Bahrain minister threatens action against Qatar over nationality spat
If Qatar continues 'attempts to entice Bahrainis' to give away their nationality, Bahrain will be forced to take action, said country's interior minister
Bahraini Interior Minister Rashed bin Abdullah Al Khalifa has criticised "unfriendly policies by Qatar" (AFP)
MEE and agenciesThursday 18 September 2014 07:35 BST
Saturday 18 October 2014 4:15 BST
A Bahraini minister sharply criticised Qatar on Wednesday for offering citizenship to Sunni nationals of the small Gulf kingdom, warning of "action" if it does not end the practice. "If the unfriendly policies by Qatar and the attempts to entice Bahrainis to give away their nationality continue, Bahrain will be forced to take action that it would have otherwise preferred not to," Interior Minister Sheikh Rashid bin Abdullah al-Khalifa said.
Bahrain, like Qatar, is led by Sunni Muslims, but its population is majority Shiite, and the loss of Sunnis would exacerbate a demographic imbalance - one which the country's rulers appear to be delicately shifting to increase the number of Sunni citizens, the MEE reported this week
. The government of Bahrain has not conducted an official survey of the demographic make-up of the country since 1941 when it registered Shiite as composing 53 percent of the population. Media reports in recent years have tend to hover around a figure of 70 or 75 percent, but these are normally acknowledged as imprecise. In a move that could be seen as quite ironic by opponents of the Bahraini government and those critical of the alleged government demographic scheme, Qatar has reportedly given nationality to Bahraini Sunnis, who must first renounce their Bahraini citizenship in exchange. First coming to light this summer, tensions between the two countries over the issue have risen and reached an apex with the interior minister's warning this week.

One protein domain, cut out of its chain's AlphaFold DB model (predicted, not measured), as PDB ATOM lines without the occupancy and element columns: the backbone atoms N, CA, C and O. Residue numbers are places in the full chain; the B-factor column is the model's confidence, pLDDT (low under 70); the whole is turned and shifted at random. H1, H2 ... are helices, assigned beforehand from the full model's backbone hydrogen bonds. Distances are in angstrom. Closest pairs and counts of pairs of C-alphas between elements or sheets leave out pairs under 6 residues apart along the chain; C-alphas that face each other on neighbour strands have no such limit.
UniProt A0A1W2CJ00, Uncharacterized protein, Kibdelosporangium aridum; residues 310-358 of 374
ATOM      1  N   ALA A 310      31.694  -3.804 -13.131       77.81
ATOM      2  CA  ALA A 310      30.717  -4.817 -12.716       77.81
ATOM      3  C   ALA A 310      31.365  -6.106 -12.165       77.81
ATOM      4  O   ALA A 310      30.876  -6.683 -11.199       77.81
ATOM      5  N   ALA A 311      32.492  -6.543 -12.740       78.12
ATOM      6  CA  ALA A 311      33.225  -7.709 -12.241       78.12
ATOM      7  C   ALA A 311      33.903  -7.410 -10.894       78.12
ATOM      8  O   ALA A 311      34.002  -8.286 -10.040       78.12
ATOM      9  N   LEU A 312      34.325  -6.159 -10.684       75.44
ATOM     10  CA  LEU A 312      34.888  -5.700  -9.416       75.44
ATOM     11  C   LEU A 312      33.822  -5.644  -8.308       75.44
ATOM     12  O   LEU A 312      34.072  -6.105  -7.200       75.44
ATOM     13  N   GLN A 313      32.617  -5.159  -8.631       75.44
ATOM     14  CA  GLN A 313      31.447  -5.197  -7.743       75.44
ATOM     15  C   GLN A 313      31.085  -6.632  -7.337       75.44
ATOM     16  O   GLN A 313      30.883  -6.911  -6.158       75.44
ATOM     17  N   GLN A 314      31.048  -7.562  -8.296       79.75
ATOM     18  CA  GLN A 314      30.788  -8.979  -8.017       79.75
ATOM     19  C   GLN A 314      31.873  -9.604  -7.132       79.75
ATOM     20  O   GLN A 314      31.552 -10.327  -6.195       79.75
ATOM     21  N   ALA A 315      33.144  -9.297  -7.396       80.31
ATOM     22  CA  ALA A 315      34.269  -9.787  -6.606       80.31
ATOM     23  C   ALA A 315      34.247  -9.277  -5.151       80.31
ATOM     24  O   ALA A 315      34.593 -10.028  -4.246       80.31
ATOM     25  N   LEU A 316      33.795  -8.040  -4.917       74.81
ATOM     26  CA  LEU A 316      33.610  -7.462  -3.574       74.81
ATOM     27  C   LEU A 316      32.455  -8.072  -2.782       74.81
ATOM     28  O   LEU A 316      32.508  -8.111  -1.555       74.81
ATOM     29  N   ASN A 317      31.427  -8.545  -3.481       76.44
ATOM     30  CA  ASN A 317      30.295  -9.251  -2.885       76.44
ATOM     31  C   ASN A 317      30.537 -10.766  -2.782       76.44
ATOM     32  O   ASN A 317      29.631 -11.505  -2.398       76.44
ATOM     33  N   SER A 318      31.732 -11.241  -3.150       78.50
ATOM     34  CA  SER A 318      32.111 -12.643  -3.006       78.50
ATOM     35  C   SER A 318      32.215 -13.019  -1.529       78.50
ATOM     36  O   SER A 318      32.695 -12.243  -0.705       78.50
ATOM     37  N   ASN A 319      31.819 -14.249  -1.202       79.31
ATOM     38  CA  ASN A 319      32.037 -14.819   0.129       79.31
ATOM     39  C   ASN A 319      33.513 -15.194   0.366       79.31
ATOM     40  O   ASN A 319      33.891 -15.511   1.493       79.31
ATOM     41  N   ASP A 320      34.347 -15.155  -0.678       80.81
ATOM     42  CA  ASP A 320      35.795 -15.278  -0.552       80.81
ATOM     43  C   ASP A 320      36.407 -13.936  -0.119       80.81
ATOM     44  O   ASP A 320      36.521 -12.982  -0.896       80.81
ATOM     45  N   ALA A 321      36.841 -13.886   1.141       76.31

As tensions heated up in August, Bahrain changed its nationality law
to impose harsh fines or other penalties on any Bahrainis who took citizenship of another country “whether of their own volition or through others' incitement, without securing prior permission from the relevant authorities” or if they “failed to formalise their status as per the provisions of the law.”
In what seemed a frank admission of his government’s plans, Former Qatari Justice Minister Najeeb al-Nuaimi told Doha News that “before, people had to move to Qatar, drop their Bahraini citizenship and then live in Qatar for three years before being granted Qatari citizenship, but now decisions are being made in just 24 hours.”
Wednesday's statement from Bahrain's interior minister came after the country announced the arrest of one of its citizens for taking a Qatari passport and renouncing his Bahraini nationality.
"Unfortunately, illegal procedures taken by Qatar led to the arrest of a member of a Bahraini family," the minister said.
Bahrain remains deeply divided three years after the authorities crushed a Shiite-dominated movement seeking a greater say in their country's affairs.
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